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Make Short-Range Passes
You can practice this technique with a friend, or if you can find a wall to kick the ball at, you can practice this skill yourself. The distance of this pass is between 5 and 15 yards, and the focus is on accuracy.

For this pass, use the side of your foot because it’s the biggest area you can use to connect with the ball. This big area should help you make an accurate pass, and you want to keep the ball on the ground so it’s easier to control the pass.

Start with the ball completely stopped. Place your nonkicking foot at the side of the ball, pointing at the target with your toe just ahead of the ball. Open up your kicking foot so the side of your foot hits the ball. Your toe should be slightly raised with your heel down. At the point of contact, lock your ankle and raise your foot a little so you hit through the center of the ball and it stays on the ground. At the same time, try to get your chin over the ball. This also helps keep the ball on the ground. Practice landing on your kicking foot ahead of the non-kicking foot because this will help prepare you for your next movement and help you push through the ball.
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When you can do this, you can then progress to a moving ball. Take a small touch to the side to get the ball out of your feet and follow the same rules.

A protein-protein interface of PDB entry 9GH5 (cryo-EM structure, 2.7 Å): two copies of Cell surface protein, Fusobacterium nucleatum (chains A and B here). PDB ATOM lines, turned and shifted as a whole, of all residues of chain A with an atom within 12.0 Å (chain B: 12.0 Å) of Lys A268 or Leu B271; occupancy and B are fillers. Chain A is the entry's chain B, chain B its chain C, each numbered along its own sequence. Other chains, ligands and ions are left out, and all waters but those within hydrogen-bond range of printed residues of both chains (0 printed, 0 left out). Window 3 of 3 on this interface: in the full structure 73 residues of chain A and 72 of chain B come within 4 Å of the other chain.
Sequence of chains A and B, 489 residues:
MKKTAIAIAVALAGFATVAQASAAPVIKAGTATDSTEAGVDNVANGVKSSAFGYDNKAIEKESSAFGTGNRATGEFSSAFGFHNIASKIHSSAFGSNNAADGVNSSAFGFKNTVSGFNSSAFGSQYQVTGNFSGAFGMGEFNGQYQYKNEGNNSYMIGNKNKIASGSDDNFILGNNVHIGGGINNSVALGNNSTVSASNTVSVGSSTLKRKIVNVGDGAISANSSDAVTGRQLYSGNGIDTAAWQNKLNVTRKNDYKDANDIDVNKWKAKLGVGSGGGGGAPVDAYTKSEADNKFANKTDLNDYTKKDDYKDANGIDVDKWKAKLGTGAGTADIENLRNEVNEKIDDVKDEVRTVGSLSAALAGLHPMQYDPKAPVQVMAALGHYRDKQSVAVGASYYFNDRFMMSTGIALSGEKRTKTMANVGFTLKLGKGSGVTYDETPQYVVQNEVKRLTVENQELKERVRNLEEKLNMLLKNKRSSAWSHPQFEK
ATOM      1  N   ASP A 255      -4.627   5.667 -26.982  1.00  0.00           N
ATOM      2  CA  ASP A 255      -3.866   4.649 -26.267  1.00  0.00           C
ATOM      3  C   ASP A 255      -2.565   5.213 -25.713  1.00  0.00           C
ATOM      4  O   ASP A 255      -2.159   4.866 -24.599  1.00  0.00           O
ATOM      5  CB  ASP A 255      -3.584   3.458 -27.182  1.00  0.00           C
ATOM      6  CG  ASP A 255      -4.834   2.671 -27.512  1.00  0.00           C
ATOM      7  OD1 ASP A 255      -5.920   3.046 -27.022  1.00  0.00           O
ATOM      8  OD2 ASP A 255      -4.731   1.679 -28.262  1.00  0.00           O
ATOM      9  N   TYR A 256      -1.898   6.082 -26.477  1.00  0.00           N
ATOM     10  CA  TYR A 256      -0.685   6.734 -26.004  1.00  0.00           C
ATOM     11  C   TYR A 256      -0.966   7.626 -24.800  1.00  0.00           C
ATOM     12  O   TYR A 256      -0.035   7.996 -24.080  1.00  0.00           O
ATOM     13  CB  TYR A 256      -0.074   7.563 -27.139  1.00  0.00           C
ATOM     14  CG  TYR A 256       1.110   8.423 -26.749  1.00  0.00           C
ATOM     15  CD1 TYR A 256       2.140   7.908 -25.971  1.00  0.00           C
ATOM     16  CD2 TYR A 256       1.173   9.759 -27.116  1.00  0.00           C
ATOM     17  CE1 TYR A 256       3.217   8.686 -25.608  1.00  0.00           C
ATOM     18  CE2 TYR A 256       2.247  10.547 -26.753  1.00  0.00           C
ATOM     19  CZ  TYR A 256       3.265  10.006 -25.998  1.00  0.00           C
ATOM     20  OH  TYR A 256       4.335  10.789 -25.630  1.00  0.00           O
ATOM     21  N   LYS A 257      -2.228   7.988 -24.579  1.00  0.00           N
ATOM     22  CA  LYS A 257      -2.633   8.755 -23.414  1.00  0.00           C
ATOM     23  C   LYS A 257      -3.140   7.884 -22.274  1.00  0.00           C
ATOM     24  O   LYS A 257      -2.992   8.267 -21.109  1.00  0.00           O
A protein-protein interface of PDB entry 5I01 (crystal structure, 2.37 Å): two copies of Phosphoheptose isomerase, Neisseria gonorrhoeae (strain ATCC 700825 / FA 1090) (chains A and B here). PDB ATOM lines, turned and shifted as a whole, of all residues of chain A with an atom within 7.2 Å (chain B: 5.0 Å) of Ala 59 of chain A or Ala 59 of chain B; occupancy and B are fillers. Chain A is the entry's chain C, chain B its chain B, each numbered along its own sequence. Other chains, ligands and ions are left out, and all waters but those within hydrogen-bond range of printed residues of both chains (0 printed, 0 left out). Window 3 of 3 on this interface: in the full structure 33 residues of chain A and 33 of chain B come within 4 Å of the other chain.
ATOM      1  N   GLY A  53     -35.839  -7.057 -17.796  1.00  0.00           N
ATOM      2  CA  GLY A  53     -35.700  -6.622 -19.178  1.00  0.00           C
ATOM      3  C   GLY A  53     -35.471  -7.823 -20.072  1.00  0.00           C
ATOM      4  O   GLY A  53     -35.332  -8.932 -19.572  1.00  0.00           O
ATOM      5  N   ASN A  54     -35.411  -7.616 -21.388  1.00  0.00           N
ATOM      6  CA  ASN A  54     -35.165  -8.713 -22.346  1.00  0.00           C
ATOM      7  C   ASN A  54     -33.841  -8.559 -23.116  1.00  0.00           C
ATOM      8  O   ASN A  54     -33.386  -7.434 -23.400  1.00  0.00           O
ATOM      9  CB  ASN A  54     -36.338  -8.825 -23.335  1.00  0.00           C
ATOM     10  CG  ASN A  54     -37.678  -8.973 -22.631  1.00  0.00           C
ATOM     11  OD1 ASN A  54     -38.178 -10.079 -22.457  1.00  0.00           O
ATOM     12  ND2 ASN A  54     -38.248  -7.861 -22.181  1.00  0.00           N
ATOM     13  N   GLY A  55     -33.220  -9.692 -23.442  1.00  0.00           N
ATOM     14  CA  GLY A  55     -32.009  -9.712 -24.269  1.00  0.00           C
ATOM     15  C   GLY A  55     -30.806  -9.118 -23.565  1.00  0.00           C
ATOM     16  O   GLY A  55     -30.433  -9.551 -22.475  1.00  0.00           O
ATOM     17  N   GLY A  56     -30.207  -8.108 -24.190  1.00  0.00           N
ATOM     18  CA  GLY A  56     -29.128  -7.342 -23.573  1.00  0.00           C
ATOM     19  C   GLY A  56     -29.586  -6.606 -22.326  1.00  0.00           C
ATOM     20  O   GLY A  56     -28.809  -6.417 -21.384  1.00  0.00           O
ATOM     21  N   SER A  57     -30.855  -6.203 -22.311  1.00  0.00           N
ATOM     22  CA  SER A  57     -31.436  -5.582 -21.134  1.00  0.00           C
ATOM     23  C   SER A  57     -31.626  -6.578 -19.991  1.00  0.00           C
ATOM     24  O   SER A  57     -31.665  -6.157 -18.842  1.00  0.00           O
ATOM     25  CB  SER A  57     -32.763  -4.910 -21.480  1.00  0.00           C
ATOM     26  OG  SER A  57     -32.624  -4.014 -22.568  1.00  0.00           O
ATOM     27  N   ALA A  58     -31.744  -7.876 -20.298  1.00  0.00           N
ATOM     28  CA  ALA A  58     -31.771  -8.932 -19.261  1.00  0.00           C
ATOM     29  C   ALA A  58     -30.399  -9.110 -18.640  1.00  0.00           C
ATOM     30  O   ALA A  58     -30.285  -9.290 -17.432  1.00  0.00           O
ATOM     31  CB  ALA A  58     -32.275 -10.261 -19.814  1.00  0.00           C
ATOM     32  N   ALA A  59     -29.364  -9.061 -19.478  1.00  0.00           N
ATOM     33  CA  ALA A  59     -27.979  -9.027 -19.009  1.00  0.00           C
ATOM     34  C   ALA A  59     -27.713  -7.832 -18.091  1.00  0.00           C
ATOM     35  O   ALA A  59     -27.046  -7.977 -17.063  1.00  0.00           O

With this technique, your focus is on accuracy because you want to help your teammate receive the ball. Locking your ankle with your toes up and heel down will help you make the best pass possible.

Make Mid-Range Passes
We use a mid-range pass for a distance of 15 to 25 yards. A side-foot pass doesn’t have the power to make it that far without marking the player who receives the ball. You can practice this skill on your own or with a partner. Start with a ball that isn’t moving, so you can focus on the technique and buildup from there.

Place your nonkicking foot at the side of the ball with your toes ahead of the ball. For this pass, your plant foot needs to be a little farther away because you need more room to open up your hips when you hit the ball. You will be striking the ball with your laces. The key area is the knuckle on your big toe to about halfway up your instep, with your toe down and your heel up.

On contact, get your chin on your chest so you can see the ball as you hit through it. Make sure you lock your ankle. After you hit the ball, land on your kicking foot in line with, or slightly across, your nonkicking foot. By staying upright, you are keeping the ball on the ground, which makes it easier for the player receiving the pass to control the ball. Make sure you connect with the ball through the center of the ball so it doesn’t spin or go in the air.

Now, try this with a moving ball. Roll the ball out to the side, get your nonkicking foot in the right place, and follow the same steps. Learning this technique is all about trial and error, so take time to practice as often as possible.

Here’s a quick tip: If you hook the ball, your nonkicking foot was probably too close to the ball. If you slice the ball, your nonkicking foot was probably too far away.

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